If you’ve been reading Criticwire recently, you’ll have noticed a series of articles about the documentary Blood Brother, which has grown into a larger discussion about how critics and filmmakers deal with the issue of religious faith. First, I asked why critics Tom Roston and Christopher Campbell zeroed in on the film’s failure to acknowledge the fact that director Steve Hoover and subject Rocky Braat, were members of the same Pittsburgh church, and wondered whether this was deliberately misleading or part of a larger phenomenon of Christian artists not wanting to make their faith to obscure their work.
Then, Christianity Today‘s chief film critic, Alissa Wilkinson, added her decidedly more informed perspective, bringing in the behavior of pop-music artists, some of whom cater to an explicitly Christian audience and some of whom are desperate not to be associated with it:
[O]n the one hand, there’s a whole market segment that will buy your record, go see your movie, etc., simply because you’re a Christian and there’s Jesus or at least strong Jesusy undertones in your record or film.
On the other hand, everyone sort of implicitly assumes that if you make a “Christian” product, it’s (a) just for Christians and (b) probably not very good quality, even if the message is by some standard or another stellar, because you don’t have to be very good to get people to buy it, and because the industry as a whole has had a fairly shoddy record over the past few decades when it comes to artistry, craftsmanship, innovation, and quality.
Now, Hoover has written his own response on Blood Brother‘s site, addressing what he refers to as “some complicated allegations.” Although it’s only fair that anyone who’s read Roston’s article read Hoover’s response in its entirety, in terms of the ongoing discussion, what’s more interesting is Hoover’s clear assertion that Blood Brother is not itself a work of religious activism and that Rocky Braat is not a saintly paradigm:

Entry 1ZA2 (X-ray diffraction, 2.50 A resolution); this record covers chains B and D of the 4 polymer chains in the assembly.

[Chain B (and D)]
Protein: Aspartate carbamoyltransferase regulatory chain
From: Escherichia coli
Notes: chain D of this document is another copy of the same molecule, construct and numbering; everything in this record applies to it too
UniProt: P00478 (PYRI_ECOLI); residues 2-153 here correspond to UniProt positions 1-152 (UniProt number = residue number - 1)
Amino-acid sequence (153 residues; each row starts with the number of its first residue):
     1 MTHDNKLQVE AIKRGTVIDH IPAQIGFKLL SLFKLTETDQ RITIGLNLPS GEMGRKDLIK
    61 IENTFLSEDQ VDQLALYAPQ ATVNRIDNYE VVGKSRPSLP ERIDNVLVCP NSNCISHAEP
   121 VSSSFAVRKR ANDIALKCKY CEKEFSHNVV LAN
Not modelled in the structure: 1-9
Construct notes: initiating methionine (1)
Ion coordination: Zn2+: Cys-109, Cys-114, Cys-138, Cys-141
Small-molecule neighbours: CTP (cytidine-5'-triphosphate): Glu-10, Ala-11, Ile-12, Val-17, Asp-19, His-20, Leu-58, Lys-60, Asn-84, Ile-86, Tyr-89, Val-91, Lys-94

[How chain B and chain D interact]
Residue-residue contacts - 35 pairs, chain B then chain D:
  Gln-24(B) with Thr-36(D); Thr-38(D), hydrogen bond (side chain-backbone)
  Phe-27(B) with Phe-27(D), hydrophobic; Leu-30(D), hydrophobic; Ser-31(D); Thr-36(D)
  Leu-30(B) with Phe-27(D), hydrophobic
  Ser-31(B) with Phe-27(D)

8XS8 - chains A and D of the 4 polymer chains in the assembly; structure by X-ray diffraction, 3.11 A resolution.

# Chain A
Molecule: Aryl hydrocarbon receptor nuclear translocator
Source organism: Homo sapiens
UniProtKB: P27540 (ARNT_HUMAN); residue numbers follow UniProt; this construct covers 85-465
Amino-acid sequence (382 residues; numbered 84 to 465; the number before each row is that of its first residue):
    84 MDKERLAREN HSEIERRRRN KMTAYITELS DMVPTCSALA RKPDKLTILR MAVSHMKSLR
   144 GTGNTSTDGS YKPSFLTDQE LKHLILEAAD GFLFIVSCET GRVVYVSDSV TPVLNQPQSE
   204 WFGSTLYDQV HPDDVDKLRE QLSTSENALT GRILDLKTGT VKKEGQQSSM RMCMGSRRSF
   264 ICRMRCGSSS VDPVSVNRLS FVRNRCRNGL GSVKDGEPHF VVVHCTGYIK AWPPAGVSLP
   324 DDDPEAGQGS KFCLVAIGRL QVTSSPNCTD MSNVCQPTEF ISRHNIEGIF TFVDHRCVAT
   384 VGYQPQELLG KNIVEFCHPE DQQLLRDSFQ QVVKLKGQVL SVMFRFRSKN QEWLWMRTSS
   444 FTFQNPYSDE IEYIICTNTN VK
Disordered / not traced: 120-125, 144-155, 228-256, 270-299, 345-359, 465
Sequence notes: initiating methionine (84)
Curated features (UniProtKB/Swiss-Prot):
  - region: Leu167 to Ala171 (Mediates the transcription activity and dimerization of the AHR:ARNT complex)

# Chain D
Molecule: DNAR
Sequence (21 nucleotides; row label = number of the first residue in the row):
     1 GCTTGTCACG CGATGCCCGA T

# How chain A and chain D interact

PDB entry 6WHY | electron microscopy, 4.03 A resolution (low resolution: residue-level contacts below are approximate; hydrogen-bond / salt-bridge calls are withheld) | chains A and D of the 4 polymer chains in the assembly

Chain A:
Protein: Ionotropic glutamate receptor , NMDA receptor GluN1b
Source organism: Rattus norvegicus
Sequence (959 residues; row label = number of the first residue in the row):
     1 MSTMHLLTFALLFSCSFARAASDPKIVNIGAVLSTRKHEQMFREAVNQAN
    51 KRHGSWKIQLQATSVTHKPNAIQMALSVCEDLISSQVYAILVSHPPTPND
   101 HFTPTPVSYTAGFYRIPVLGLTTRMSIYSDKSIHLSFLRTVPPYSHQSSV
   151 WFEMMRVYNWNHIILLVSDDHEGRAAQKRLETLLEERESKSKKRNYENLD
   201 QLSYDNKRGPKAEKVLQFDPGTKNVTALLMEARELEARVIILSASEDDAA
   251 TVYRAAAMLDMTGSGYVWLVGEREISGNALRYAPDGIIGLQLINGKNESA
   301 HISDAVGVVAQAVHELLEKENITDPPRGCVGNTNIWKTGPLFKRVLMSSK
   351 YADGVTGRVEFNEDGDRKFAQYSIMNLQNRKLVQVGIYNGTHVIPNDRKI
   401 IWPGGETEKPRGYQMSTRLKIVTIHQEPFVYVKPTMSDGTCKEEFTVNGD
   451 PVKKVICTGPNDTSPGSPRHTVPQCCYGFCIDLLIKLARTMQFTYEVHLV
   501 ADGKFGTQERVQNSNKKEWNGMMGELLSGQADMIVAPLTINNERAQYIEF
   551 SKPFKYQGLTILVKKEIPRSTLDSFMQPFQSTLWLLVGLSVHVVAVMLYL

I understand why Roston might be tempted to group Rocky with certain vocal and very visible faith groups, but Rocky’s not that kind of Christian. His faith (among many complex motivations explored in the film) inspires him to love people in tangible ways, like cleaning the wounds and open sores of children with HIV with little regard for his own safety. That love isn’t some elaborate trick to get people to convert. When he takes a sick Hindu man to the hospital, there’s no expectation that the man will change his beliefs. Rocky cares for him because he needs care. Love is an end to itself.
This doesn’t necessarily answer the concern other critics have raised more generally that the film favors the story of a heroic individual over the institutions, be they churches or secular NGOs, that more broadly address the issue of African AIDS, which is an issue that has less to do with religion and more to do with dominant narrative structures. But that’s a different discussion than the one Criticwire has been fortunate to take part in the last several days, and perhaps one for another time or another film.